13 December 2014 to 25 May 2015
The collections in Dresden form one of the best-kept secrets of European art. At the time, the art compilations amassed by Prince-Electors of Saxony in the eighteenth century belonged to the most beautiful and renowned collections in Europe. The Secret of Dresden – From Rembrandt to Canaletto displays a selection from the impressive collection of paintings that nowadays constitute the core of the Gemäldegalerie Alte Meister in Dresden. There are masterpieces such as the Rembrandt’s Abduction of Ganymede (1635), as well as works by painters who were once considered to be masters but have now been (almost) forgotten. Together they tell the story of the florescence of the court of Saxony in the eighteenth century.
Saxony was already one of the most prosperous German states when Prince-Elector August the Strong managed to acquire the kingship of Poland in 1697. He underlined his new status among the royal courts of Europe by starting up ambitious building projects and initiating an impressive art collection that could rival those of the major royal collections of that period. After his death, his collecting activities were continued by his son August III until deep into the eighteenth century. The cultural wealth of Dresden was so notable that the city was referred to as ‘Florence on the Elbe’. The general public was increasingly granted access to the collection of paintings, so that one of the first public museums in the world eventually arose. Goethe, who often visited the Gemäldegalerie, regarded it as a true sanctuary of art.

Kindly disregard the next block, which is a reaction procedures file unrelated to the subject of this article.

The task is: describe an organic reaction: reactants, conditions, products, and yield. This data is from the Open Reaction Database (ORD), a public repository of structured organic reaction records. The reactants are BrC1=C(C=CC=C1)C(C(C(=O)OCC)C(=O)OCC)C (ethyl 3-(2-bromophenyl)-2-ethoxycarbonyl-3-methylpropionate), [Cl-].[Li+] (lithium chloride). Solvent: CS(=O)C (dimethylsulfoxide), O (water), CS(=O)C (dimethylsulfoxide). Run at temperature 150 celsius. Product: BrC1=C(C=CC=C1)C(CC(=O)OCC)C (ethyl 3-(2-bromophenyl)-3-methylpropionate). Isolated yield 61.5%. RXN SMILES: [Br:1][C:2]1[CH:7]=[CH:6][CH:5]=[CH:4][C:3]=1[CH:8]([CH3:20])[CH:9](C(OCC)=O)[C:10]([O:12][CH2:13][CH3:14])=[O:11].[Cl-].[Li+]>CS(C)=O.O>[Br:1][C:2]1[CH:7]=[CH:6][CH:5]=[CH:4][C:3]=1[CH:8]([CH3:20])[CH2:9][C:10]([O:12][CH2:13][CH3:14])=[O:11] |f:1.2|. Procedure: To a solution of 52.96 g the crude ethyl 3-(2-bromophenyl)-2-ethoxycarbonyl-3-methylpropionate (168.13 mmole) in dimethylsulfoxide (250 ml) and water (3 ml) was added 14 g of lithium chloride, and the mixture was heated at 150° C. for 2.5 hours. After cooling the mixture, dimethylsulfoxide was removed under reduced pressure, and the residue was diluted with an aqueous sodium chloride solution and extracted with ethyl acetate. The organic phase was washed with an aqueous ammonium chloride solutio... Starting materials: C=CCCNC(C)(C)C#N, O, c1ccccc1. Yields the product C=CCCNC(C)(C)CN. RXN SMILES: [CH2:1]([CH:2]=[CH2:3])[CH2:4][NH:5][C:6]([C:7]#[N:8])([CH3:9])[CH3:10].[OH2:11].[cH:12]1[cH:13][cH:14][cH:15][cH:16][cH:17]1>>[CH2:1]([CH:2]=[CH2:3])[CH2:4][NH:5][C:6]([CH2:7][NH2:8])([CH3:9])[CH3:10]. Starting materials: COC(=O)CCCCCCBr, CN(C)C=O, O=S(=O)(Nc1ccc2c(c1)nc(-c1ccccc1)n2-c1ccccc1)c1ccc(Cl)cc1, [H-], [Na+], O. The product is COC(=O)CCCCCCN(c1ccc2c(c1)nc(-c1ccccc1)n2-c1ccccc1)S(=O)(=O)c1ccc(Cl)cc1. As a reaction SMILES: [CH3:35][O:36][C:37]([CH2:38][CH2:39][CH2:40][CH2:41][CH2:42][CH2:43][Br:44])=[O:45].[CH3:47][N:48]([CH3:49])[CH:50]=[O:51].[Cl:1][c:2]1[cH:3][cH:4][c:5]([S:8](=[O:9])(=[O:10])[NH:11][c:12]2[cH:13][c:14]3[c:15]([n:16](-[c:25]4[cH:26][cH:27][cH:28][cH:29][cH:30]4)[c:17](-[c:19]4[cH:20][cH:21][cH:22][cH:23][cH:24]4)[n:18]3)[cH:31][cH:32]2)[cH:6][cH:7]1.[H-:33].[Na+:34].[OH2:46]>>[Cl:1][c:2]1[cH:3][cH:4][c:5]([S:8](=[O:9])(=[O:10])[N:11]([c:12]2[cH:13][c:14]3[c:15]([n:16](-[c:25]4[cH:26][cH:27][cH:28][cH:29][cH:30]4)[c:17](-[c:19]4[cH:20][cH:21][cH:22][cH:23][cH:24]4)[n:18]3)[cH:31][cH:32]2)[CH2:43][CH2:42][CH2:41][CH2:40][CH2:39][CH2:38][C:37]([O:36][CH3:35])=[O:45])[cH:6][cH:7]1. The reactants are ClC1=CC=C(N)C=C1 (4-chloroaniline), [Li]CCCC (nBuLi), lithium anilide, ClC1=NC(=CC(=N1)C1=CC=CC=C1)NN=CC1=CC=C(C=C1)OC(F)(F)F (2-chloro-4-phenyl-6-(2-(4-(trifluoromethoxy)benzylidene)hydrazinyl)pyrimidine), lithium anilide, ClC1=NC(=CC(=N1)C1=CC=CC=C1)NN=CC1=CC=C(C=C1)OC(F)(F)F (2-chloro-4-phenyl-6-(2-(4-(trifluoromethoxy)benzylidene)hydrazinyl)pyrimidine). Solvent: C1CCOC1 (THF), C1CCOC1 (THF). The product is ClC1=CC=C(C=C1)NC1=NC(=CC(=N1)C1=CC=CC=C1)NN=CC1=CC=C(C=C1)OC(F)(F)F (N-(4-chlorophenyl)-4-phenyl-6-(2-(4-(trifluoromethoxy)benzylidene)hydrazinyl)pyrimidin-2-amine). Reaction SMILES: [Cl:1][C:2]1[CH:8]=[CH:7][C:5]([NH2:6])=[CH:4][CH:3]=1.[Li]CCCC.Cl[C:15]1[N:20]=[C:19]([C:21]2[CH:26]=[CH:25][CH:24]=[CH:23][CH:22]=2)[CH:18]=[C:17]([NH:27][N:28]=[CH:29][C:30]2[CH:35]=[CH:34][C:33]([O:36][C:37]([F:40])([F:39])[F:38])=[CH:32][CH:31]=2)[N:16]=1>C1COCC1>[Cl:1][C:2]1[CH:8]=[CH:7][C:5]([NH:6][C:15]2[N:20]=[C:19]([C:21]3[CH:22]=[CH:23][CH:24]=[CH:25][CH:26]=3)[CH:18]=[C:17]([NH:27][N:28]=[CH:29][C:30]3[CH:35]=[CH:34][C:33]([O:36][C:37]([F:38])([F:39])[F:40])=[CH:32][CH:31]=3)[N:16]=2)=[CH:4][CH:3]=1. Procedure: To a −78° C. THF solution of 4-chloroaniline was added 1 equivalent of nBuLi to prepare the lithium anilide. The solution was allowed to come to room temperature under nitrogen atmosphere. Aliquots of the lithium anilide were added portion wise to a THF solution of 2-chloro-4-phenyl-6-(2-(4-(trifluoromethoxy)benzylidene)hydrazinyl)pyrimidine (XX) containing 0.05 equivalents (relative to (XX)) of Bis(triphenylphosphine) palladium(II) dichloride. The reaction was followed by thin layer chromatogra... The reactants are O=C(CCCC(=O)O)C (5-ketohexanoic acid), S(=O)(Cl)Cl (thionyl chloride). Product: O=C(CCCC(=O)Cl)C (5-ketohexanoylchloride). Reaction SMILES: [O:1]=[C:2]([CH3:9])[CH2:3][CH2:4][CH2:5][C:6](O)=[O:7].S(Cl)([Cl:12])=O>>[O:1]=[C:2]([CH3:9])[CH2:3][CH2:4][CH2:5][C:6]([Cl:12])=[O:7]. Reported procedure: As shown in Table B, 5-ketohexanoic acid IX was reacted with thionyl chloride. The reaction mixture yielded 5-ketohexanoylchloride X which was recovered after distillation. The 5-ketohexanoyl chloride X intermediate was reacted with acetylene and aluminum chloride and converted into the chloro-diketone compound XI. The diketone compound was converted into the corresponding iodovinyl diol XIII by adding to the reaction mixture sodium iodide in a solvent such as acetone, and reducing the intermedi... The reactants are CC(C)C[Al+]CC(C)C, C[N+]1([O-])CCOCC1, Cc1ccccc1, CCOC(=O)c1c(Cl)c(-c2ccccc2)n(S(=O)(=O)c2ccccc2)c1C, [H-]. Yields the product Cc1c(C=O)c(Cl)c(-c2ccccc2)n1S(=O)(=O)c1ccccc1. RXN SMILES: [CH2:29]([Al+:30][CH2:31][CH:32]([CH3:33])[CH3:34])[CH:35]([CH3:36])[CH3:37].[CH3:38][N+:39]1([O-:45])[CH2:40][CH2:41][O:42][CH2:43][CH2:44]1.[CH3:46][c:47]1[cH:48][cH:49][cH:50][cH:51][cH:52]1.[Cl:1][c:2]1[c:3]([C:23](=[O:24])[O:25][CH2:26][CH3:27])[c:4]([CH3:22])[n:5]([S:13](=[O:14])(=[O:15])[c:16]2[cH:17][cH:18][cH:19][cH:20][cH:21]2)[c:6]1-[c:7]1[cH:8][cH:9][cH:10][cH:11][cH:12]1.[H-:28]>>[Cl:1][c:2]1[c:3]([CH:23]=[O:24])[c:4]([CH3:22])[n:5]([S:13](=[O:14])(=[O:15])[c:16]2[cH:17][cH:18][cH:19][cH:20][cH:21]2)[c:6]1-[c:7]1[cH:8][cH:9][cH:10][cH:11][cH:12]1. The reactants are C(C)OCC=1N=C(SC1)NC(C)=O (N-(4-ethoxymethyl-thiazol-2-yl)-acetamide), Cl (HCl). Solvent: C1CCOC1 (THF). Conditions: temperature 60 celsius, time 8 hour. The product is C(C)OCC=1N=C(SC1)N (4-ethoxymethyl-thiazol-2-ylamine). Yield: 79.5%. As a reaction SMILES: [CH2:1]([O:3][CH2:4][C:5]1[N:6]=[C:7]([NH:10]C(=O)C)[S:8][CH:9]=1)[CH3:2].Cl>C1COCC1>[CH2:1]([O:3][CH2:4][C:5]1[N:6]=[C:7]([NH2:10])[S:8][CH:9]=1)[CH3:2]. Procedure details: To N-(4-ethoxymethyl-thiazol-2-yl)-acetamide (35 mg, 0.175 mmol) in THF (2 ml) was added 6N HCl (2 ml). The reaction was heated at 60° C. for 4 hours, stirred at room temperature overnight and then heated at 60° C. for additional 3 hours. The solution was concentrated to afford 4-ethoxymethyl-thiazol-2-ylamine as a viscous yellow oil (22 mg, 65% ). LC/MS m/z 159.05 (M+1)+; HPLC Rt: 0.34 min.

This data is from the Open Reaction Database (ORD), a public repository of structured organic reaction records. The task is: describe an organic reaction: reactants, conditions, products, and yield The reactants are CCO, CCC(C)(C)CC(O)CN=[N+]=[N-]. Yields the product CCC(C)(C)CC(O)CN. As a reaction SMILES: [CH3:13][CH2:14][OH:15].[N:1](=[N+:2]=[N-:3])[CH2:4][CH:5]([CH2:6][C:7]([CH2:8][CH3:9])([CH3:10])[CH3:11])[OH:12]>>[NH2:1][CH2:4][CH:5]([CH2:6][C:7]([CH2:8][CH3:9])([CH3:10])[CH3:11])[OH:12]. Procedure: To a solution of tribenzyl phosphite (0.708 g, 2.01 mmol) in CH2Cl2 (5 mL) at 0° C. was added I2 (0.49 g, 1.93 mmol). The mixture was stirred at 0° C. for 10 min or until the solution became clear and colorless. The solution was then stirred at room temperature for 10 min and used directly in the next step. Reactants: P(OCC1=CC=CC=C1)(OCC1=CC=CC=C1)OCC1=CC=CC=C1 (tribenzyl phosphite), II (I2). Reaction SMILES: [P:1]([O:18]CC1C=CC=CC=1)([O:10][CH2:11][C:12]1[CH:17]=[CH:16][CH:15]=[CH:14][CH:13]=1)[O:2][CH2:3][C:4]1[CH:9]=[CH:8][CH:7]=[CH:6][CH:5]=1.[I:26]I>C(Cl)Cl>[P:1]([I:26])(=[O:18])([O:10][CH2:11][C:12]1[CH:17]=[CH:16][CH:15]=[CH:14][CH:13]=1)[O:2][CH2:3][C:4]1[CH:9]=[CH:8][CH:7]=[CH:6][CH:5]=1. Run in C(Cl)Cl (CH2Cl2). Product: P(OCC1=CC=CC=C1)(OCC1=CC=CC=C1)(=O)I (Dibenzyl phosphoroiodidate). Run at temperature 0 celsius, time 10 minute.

As a consequence of renovation, a part of the collection of the Gemäldegalerie Alte Meister has now become temporarily available for display elsewhere. In a number of thematic chapters, ‘The Secret of Dresden’ tells of the important role of art in eighteenth-century Saxony. On show are mythological paintings by Rembrandt and Canaletto, portraits by Titian and Velazquez, views of Venice by Canaletto, and landscapes by Philips Wouwerman and Claude Lorrain.
In addition to Groningen, this exhibition will also be on display in Munich and Vienna.
An extensive German catalogue will accompany the exhibition, supplemented by a more concise Dutch-language version.
An exhibition organized by the Staatliche Kunstsammlungen Dresden in conjunction with the Groninger Museum.